Angular 8 Update using Ng-Update & Angular CLI v8

Angular 8 Update using Ng-Update & Angular CLI v8

In this article, you’ll learn about the required steps that you need to follow to appropriately migrate your existing Angular apps to Angular 8

In this article, you’ll learn about the required steps that you need to follow to appropriately migrate your existing Angular apps to Angular 8

Upgrade or update Angular 7 to Angular 8 is now easier than ever before, thanks to all the work that has been done in version 8 and the ng update command which allows you to update specific versions and dependencies.

Angular 8 is released with many new features for the core framework and the other libraries like Angular Material. The new version depends on the latest version of TypeScript and Node. Let's see how we can update the CLI to Angular CLI 8 and upgrade an existing project from using version 7 to Angular 8.

What is ng update?

ng update is a command available from Angular CLI used to update your application and its dependencies. You can use it to update all packages in the package.json file via the --all option that could take true and false or specific versions via the --packages option. You can see all available commands from the official docs.

How to Update/Upgrade to Angular 8

For most use cases and thanks to the work done in Angular 8, you can upgrade to the latest release using one command:

$ ng update @angular/cli @angular/core 

If you have issues. You can also check update.angular.io for more details.

How to Update/Upgrade to Angular 7

You can find more details about the update process from the update.angular.io official website.

Thanks to all the improvements done in Angular 6, it's now easier than ever to update to the latest version.

In most cases, you can update to v7 by running one simple command:

$ ng update @angular/cli @angular/core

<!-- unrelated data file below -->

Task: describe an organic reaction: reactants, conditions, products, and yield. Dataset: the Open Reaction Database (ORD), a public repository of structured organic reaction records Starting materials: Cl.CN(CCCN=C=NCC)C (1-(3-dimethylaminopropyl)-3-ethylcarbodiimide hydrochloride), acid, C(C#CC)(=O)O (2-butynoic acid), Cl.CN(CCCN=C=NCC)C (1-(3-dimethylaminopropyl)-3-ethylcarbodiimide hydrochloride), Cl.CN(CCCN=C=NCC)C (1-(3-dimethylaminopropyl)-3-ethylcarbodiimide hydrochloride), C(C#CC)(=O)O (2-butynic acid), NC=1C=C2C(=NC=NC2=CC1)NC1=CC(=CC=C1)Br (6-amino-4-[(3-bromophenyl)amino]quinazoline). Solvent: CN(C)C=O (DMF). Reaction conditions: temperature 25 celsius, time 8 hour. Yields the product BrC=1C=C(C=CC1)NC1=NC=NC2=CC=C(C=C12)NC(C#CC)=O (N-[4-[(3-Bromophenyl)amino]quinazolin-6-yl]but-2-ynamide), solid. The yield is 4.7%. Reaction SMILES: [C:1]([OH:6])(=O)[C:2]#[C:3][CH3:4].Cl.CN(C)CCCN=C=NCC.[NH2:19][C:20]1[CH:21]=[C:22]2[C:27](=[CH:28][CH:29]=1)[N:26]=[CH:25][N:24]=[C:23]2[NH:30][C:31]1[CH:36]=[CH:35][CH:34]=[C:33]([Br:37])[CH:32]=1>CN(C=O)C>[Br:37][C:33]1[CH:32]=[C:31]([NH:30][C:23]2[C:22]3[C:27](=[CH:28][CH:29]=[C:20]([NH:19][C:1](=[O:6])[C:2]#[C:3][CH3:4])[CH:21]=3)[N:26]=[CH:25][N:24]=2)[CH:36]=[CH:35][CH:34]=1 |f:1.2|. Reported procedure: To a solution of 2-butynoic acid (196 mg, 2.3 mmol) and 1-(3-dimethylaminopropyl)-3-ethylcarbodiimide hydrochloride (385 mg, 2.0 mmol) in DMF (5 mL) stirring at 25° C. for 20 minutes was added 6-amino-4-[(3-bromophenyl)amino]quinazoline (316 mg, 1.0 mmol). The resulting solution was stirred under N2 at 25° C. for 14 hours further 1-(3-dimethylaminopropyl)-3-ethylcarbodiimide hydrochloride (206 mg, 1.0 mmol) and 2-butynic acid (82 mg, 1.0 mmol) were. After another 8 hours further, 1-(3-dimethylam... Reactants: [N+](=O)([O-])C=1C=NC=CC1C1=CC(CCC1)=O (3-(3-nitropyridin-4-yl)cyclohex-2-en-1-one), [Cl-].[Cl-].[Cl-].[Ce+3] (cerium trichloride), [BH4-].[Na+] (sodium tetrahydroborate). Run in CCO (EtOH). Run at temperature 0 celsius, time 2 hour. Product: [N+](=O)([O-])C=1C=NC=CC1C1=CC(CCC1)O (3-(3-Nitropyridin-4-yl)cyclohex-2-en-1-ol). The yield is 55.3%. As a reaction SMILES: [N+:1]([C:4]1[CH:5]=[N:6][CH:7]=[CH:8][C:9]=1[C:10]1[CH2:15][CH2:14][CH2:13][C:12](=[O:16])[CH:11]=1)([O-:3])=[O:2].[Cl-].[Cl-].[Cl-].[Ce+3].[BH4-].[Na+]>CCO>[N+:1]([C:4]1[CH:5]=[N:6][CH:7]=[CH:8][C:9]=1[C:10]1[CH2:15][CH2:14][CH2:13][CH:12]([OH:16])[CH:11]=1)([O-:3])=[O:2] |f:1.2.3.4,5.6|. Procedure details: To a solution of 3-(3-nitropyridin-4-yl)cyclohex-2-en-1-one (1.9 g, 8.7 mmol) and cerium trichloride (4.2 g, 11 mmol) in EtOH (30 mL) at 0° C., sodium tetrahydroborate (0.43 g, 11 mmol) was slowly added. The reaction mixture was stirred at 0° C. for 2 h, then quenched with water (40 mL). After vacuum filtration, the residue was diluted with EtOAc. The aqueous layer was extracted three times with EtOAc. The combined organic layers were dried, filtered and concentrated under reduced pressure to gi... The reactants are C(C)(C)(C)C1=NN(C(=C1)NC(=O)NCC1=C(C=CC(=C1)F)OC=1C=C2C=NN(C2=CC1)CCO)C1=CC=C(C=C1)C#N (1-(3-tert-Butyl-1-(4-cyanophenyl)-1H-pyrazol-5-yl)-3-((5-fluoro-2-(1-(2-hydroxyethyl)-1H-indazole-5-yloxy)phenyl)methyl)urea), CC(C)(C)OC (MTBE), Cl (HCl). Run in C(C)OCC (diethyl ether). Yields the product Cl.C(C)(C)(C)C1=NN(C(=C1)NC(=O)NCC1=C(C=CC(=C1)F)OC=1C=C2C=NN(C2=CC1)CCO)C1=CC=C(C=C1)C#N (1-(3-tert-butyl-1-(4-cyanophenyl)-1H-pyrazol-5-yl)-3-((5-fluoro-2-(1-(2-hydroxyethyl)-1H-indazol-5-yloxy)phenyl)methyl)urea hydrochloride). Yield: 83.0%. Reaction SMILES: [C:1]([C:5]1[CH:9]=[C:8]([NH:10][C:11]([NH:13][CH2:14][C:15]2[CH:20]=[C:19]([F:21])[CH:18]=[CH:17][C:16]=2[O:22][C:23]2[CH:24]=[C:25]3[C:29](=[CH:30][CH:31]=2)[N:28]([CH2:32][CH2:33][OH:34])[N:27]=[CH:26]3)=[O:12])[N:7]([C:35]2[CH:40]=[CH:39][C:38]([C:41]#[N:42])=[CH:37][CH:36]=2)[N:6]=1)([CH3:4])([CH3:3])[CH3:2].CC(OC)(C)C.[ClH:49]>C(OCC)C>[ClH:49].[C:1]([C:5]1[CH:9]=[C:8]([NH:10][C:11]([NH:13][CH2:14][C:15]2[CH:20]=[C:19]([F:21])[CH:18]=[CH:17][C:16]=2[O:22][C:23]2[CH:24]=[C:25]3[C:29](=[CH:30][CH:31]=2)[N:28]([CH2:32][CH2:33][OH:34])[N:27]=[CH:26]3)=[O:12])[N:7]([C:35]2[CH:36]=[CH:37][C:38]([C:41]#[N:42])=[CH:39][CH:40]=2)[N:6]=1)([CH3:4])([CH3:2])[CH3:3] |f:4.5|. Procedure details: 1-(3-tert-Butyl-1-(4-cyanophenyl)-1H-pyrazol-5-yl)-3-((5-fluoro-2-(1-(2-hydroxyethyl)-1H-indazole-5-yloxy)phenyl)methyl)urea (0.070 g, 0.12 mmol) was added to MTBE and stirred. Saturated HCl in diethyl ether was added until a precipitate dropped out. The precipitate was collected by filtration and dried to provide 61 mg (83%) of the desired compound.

If you still need more details on the process, follow the next sections:

Updating from Angular 6 to Angular 7 (Basic Apps)

if your project is basic, you can simply try the following steps:

  • First, you need to remove the deprecated features of RxJS 6 using the auto-update rules from rxjs-tslint. You simply need to install the tool globally using the npm install -g rxjs-tslint command then run the rxjs-5-to-6-migrate -p src/tsconfig.app.json from the root of your project. Once it's done you can remove the rxjs-compat library.
  • Finally you simply have to run the ng update @angular/cli @angular/core command to update to v7 the core framework and the CLI.
Updating Advanced Apps

If your project uses advanced APIs like HTTP, you need to replace the old HttpModule and the Http service (which was deprecated in v6) with the new HttpClientModule and the HttpClient service that brings a lot of new powerful features.

Also if your applicaton makes use of the Angular Service worker, you need to migrate any versionedFiles to the files array.

Aside from what's stated above, you don't need to perform any changes in your project to migrate from v6.1 to v7.

Instructions for Old Angular Versions

Throughout this tutorial guide, you'll learn by example how you can update or migrate your Angular 5 project generated by Angular CLI to use Angular 6 (The latest version) and Angular CLI 6. We'll take you step by step to upgrade your existing Angular 5 projects (can be also applied to Angular 2 or Angular 4) to use the latest Angular features and dependencies.

In nutshell, these are the steps:

  • Update your Node.js to version 8 or later required by Angular 6
  • Update Http to HttpClient introduced in Angular 4.3+
  • Update animations import from @angular/core to @angular/animations
  • Update or install the Angular CLI to version 6 globally and locally per project
  • Displays packages that need updating using ng update
  • Update core packages using ng update @angular/core
  • Update RxJS package using ng update rxjs
  • Update Angular Material, if used, using ng update @angular/material
Requirements

Before you can update/upgrade your Angular 5 project, make sure you have the following requirements:

  • NodeJS 8+ installed on your machine
  • You are using the new Angular 4.3+ HttpClient and HttpClientModule. If that's not the case then don't worry the process is simple and transparent just replace HttpModule with HttpClientModule and use Http with HttpClient
  • You are importing animations from @angular/animations instead of @angular/core
Installing or Updating the Angular CLI to Version 6

Updating the Angular CLI is easy and it's a matter of installing the latest version from npm using the following command:

npm install -g @angular/cli